by Paul Vantomme
From animal WASTE to RESOURCES: Hangzhou Tianyuan Agriculture Company rearing fly larvae on pig manure to produce chicken feed protein. Summary video showing Prof. ZhiJian Zhang, PhD from the Zhejiang University, HangZhou, China.
Yellow mealworm; gusano de la harina [Spanish]; ver de farine, ténébrion meunier [French]; bicho-da-farinha [Portuguese]; meelworm [Dutch]; Mehlwürmer [German]
Mealworms “are the larval form of the mealworm beetle, Tenebrio molitor, a species of darkling beetle. Like all holometabolic insects, they go through four life stages: egg, larva, pupa, and adult. Larvae typically measure about 2.5 cm or more, whereas adults are generally between 1.25 and 1.8 cm in length.”
In waste disposal
“In 2015, it was discovered that mealworms are capable of degrading polystyrene into usable organic matter at a rate of about 34-39 milligrams per day. Additionally, no difference was found between mealworms fed only styrofoam and mealworms fed conventional foods, during the one-month… be curious keep learning !!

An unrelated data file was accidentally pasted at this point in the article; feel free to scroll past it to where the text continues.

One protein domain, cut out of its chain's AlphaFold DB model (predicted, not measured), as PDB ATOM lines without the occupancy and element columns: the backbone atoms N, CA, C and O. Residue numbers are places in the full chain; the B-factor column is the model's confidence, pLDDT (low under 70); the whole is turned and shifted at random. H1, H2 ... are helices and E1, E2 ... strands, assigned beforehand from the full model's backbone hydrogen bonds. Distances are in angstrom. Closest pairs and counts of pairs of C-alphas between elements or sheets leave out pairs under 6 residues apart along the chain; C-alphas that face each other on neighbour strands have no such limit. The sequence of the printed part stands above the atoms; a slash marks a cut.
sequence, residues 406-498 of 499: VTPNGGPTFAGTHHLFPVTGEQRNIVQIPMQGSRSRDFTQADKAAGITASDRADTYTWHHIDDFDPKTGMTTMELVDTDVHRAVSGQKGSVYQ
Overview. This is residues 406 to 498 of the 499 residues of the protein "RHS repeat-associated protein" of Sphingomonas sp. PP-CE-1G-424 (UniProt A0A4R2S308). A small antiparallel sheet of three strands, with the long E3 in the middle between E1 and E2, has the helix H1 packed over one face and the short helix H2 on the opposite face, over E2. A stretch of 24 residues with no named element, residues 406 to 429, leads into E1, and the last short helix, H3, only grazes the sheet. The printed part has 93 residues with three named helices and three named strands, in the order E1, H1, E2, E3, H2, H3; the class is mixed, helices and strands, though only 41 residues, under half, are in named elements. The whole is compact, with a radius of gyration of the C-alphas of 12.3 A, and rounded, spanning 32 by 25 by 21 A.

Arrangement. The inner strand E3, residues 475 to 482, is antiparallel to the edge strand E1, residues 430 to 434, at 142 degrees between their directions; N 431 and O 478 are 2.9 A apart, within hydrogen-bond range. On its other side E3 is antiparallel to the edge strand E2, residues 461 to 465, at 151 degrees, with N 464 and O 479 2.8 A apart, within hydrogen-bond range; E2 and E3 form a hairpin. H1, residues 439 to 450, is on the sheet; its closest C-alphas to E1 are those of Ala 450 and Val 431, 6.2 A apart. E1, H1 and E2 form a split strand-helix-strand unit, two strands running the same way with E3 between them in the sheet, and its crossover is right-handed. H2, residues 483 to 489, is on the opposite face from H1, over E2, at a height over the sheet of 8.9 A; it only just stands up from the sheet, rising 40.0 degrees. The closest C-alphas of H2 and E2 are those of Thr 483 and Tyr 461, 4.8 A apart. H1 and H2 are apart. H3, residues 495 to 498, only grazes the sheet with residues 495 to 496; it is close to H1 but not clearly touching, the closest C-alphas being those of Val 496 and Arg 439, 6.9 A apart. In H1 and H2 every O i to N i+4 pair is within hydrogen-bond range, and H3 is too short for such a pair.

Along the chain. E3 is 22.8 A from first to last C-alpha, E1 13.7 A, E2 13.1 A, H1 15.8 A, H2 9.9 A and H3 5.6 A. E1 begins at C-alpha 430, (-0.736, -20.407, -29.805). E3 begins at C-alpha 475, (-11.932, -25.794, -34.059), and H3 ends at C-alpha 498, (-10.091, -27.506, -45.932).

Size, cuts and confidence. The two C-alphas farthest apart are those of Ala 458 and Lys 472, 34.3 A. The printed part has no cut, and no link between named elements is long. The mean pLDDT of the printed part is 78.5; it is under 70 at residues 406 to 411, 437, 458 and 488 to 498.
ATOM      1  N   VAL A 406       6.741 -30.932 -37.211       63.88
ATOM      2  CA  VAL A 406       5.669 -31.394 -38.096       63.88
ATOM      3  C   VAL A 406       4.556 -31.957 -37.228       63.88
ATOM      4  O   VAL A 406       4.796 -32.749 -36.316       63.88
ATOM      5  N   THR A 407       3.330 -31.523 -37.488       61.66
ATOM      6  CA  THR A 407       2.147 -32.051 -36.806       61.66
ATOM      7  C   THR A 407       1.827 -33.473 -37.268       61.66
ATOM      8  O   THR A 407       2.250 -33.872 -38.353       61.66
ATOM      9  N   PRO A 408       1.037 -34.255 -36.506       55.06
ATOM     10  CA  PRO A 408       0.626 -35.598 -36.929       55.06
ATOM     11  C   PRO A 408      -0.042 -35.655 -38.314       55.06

Hermetia illucens, the black soldier fly, “is a common and widespread fly of the family Stratiomyidae. The larvae and adults are considered neither pests nor vectors. Instead, black soldier fly larvae play a similar role to that of redworms as essential decomposers in breaking down organic substrates and returning nutrients to the soil.
Black soldier fly larvae (BSFL) are an excellent source of sustainable protein for aqua culture, animal feed, and pet and human nutrition. The larvae have voracious appetites and can be used for composting household food scraps and agricultural waste products.” Keep learning
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Based on the observation, Dr. Taylor did some analyses of the insects, and determined that they were actually quite efficient at turning food waste into biomass. PLEASE CHECK THIS GREAT PRESENTATION from page 49 to 54 Credit: Philip Taylor, Duke University.